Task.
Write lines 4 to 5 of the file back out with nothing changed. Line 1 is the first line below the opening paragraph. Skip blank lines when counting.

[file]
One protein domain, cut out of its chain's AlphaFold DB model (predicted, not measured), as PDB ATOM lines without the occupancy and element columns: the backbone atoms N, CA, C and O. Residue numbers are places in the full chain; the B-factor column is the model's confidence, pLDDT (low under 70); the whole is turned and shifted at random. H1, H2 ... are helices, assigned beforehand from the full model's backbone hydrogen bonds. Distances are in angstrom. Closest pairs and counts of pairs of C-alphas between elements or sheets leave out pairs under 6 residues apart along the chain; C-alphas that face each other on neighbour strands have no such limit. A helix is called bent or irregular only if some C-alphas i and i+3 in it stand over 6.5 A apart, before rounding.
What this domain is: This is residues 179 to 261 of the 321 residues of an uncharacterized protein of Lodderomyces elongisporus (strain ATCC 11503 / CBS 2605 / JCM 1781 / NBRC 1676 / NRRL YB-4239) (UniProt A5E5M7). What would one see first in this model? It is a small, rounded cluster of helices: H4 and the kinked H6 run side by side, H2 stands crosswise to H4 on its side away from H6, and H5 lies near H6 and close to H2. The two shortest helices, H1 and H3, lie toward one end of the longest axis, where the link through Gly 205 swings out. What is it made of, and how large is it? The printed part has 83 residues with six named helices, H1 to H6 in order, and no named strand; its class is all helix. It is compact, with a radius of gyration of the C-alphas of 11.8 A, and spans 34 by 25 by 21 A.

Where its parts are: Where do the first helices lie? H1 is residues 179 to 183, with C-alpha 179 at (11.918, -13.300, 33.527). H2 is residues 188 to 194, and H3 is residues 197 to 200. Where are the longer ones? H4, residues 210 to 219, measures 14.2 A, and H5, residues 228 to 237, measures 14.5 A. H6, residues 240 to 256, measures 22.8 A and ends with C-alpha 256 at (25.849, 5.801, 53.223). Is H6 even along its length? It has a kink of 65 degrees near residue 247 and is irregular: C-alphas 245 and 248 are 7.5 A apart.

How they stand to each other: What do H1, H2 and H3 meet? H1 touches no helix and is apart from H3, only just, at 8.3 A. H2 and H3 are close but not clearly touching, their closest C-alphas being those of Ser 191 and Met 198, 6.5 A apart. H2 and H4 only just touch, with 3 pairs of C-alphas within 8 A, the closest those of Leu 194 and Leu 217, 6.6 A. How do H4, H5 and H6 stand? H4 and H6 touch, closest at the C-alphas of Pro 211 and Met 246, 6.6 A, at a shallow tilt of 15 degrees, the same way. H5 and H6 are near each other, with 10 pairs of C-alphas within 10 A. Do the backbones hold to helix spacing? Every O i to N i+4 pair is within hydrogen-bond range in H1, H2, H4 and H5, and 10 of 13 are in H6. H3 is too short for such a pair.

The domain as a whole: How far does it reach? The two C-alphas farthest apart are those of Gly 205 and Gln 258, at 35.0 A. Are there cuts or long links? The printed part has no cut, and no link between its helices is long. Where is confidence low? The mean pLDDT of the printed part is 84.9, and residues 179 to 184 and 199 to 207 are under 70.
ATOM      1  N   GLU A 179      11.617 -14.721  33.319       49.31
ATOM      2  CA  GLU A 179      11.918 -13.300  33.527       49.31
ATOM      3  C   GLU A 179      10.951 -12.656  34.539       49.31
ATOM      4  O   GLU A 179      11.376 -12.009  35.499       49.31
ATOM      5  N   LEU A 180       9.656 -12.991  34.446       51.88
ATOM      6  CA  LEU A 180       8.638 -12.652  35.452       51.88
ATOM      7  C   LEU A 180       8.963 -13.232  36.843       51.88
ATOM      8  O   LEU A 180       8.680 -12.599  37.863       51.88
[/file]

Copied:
The domain as a whole: How far does it reach? The two C-alphas farthest apart are those of Gly 205 and Gln 258, at 35.0 A. Are there cuts or long links? The printed part has no cut, and no link between its helices is long. Where is confidence low? The mean pLDDT of the printed part is 84.9, and residues 179 to 184 and 199 to 207 are under 70.
ATOM      1  N   GLU A 179      11.617 -14.721  33.319       49.31